Mexico

illustration of Aztec cannibalism, from the Codex Magliabechiano, 16th century.

The Conquest of Mexico was justified by the Spanish as an evil necessary to save a people who practised human sacrifice and worshipped false gods. 

The legend of La Llorona has supposedly haunted Mexico since before the Conquest. Her story is one of violence, much like the country whose suffering she is often taken to represent. Beware the woman in white ...

Kate Wiles provides context for the first European image of the Aztec capital, razed by the Spanish in 1521.

Artist's impression of the pyramid at its height

Hidden beneath a hill in Cholula, Mexico lies the largest pyramid ever built.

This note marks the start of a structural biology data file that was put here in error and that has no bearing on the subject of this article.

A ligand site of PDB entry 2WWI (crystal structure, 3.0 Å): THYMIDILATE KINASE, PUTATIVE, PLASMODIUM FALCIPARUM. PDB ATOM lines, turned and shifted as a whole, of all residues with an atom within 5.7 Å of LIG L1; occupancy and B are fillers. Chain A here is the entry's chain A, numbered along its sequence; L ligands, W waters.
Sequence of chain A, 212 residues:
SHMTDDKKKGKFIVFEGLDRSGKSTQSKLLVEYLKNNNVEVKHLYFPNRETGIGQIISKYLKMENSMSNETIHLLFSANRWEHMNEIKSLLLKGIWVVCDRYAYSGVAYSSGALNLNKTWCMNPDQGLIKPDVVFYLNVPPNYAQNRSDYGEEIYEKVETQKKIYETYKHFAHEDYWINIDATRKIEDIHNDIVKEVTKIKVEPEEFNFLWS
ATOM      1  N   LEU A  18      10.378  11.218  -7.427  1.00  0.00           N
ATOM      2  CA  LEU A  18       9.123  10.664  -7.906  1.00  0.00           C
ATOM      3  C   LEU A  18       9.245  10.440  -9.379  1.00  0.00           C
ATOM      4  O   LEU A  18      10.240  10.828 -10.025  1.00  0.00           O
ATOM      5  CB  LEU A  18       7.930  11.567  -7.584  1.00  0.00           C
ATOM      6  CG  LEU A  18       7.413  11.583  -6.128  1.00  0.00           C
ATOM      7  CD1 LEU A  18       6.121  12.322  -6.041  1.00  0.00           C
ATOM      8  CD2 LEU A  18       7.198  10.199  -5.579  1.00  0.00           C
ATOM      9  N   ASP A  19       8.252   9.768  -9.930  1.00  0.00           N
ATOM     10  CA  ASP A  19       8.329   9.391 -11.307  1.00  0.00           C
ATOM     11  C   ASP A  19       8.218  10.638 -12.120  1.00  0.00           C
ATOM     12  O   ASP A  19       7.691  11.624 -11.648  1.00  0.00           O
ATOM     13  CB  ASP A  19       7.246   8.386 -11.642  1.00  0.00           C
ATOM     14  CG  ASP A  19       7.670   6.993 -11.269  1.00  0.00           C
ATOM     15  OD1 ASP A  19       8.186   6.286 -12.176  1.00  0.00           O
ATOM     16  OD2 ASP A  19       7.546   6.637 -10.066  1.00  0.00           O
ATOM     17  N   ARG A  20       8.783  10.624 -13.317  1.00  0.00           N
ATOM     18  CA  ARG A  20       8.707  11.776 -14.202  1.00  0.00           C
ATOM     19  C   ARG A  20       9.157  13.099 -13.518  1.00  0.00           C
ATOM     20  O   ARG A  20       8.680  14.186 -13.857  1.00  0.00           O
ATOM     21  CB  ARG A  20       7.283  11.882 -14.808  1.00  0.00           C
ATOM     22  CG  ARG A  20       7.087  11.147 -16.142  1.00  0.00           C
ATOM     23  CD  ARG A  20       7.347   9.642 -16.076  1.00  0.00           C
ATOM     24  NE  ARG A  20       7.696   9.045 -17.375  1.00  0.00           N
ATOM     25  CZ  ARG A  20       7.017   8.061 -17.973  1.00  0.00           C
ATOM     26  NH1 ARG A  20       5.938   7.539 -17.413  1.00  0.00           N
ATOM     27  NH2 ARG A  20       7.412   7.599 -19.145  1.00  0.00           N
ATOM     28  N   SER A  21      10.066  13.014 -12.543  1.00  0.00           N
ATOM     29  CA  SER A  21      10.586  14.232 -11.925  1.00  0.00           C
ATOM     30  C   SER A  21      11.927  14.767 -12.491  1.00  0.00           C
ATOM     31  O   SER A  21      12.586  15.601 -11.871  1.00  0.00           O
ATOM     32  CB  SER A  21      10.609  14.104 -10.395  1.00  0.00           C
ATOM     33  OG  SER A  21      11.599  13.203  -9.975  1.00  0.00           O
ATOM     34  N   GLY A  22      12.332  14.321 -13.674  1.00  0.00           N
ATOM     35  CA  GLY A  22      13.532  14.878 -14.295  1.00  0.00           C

Amy Fuller looks at the life of the Mexican nun Sor Juana Inés de la Cruz and asks why we feel the need to kill our heroines rather than celebrate their achievements.

Trotsky's tomb in Mexico City

The man born Lev Bronstein was attacked on August 20th, 1940. He died the following day.

 Jade and hematite shell belt mask. Consejo Nacional para la Cultura y las Artes - Instituto Nacional de Antropología e Historia - Fotógrafo Ignacio Guevara

Beyond the stereotypes of bloodthirsty savagery and false predictions of Armageddon. 

The Chieftones

Understanding aboriginal history through rare and largely unheard music.

Maximilian of Austria acceded to the imperial throne of Mexico on June 12th, 1864.

The Alamo, as drawn in 1854.

In 1836, after a short but violent struggle, conspicuously mismanaged on both sides, Texas wrested its independence from Mexico, which had itself secured its independence from Spain only fifteen years earlier.